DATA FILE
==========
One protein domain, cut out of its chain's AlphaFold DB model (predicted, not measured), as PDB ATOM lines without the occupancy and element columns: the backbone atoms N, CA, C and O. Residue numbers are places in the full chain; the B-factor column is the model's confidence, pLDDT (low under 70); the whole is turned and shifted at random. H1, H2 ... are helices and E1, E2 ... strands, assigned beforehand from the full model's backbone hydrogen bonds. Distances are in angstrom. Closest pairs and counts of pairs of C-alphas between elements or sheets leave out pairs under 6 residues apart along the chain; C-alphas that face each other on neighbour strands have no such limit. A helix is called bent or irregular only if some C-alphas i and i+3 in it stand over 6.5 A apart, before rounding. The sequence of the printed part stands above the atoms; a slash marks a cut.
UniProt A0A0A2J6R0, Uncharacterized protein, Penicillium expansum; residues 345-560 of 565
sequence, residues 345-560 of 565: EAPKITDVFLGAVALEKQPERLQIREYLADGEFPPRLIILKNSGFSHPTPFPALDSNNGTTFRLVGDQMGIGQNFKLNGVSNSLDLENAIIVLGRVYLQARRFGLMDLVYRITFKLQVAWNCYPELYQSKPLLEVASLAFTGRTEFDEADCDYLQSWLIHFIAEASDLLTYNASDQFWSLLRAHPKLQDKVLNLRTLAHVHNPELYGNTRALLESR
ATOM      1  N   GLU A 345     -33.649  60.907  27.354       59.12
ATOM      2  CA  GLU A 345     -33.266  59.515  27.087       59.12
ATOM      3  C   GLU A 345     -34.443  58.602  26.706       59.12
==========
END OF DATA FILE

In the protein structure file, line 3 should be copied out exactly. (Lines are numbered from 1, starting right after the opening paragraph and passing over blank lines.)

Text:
ATOM      1  N   GLU A 345     -33.649  60.907  27.354       59.12